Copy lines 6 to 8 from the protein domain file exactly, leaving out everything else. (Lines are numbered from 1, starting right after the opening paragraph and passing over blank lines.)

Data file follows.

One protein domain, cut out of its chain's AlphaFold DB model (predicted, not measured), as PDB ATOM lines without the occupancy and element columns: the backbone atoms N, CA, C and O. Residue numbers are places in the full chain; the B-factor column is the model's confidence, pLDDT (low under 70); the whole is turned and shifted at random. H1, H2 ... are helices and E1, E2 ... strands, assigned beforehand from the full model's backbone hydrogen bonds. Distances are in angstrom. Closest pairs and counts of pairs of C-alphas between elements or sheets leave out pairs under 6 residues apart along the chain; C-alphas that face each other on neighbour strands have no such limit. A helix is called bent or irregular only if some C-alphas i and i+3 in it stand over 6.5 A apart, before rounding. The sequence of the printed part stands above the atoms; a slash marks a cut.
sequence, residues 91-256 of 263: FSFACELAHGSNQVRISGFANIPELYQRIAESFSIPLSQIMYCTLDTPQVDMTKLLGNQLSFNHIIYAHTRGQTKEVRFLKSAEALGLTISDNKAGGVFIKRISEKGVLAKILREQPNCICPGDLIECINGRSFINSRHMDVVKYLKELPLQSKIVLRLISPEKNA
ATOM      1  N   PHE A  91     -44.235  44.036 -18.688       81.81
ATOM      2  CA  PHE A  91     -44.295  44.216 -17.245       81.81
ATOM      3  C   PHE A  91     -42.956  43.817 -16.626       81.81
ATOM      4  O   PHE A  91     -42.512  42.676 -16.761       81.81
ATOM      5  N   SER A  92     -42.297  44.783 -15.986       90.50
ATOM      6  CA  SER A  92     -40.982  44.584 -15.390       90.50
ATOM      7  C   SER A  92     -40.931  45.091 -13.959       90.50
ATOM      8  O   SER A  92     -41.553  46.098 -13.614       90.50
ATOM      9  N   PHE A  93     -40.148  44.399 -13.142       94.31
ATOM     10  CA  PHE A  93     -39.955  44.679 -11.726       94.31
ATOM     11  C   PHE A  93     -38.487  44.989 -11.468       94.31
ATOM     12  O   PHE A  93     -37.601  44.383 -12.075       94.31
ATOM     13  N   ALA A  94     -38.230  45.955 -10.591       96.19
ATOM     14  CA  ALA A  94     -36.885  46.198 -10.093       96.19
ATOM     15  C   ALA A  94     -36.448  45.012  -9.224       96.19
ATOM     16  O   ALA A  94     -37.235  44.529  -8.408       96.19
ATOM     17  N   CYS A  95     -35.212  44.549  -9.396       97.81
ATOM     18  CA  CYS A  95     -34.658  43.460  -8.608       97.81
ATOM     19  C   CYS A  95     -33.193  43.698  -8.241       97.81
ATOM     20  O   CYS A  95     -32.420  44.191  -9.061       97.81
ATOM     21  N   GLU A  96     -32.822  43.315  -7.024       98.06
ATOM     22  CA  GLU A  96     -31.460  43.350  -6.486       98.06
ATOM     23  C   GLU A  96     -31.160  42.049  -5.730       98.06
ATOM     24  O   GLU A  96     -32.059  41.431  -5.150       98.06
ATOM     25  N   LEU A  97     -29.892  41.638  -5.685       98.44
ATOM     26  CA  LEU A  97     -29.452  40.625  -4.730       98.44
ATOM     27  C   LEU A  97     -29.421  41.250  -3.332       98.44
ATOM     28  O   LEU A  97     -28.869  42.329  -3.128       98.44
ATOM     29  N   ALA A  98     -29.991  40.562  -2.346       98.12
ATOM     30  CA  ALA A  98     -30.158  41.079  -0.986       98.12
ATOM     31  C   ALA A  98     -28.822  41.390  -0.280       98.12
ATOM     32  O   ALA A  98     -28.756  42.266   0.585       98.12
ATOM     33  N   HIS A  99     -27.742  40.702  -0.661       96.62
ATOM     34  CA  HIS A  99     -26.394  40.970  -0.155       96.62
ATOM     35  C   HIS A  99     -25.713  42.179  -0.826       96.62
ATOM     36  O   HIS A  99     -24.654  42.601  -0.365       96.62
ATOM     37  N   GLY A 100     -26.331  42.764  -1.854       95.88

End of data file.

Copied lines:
ATOM      5  N   SER A  92     -42.297  44.783 -15.986       90.50
ATOM      6  CA  SER A  92     -40.982  44.584 -15.390       90.50
ATOM      7  C   SER A  92     -40.931  45.091 -13.959       90.50